Senator Shelley Moore Capito (R-WV) said on Tuesday she cannot support a bill to repeal Obamacare without a replacement, even though she voted to repeal Obamacare in 2015.
Repealing Obamacare would fulfill a seven-year long promise Republicans made to the American people.
Sen. Capito said in a statement, “My position on this issue is driven by its impact on West Virginians. With that in mind, I cannot vote to repeal Obamacare without a replacement plan that addresses my concerns and the needs of West Virginians.”
The West Virginia senator previously voted for the 2015 reconciliation bill that would have repealed Obamacare if there were a Republican in the White House. The 2015 Obamacare repeal made it to President Obama’s desk and Obama vetoed the bill. Now that Americans voted for Donald Trump to repeal Obamacare, Capito says she cannot vote for a bill that would repeal most of Obamacare.
— Byron York (@ByronYork) July 18, 2017
Sen. Susan Collins also admitted on Tuesday that she will not vote to repeal Obamacare. Sens. Collins and Capito’s opposition to an Obamacare repeal bill puts the bill’s odds of passing through the Senate in dire straits. If roughly 50 Republicans senators support repealing Obamacare, Vice President Mike Pence will have to break the tie. The Senate will also have to wait for Sen. John McCain (R-AZ) to return from his convalescence after he had a blood clot removed from above his left eye. The Senate will remain in session until August 11 to pass necessary legislation before breaking for their August recess.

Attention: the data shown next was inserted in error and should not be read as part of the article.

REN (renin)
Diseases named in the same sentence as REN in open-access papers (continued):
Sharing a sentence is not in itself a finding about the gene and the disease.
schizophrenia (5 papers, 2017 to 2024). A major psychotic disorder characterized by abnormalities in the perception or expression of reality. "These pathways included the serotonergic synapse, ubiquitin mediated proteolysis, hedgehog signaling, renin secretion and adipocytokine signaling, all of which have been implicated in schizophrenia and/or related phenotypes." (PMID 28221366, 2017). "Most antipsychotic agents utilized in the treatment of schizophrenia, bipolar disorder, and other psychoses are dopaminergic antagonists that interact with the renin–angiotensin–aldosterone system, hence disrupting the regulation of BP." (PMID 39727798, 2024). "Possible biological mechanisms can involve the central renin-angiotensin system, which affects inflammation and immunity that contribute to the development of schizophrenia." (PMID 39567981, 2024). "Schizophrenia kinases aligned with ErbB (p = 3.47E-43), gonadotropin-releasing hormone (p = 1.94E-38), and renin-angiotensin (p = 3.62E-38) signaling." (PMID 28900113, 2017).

Sen. Tom Cotton (R-AK) chided Republican senators who might vote against a bill they supported in 2015 when they knew it was largely symbolic, given that Obama planned on vetoing the bill.
Sen. Cotton told radio host Hugh Hewitt on Tuesday, “I don’t see how any Republican senator who voted just 18 months ago for this very piece of legislation could now flip-flop 18 months on with Obamacare still inflicting so much harm on Americans, and the fact that we campaigned on this for four straight elections.”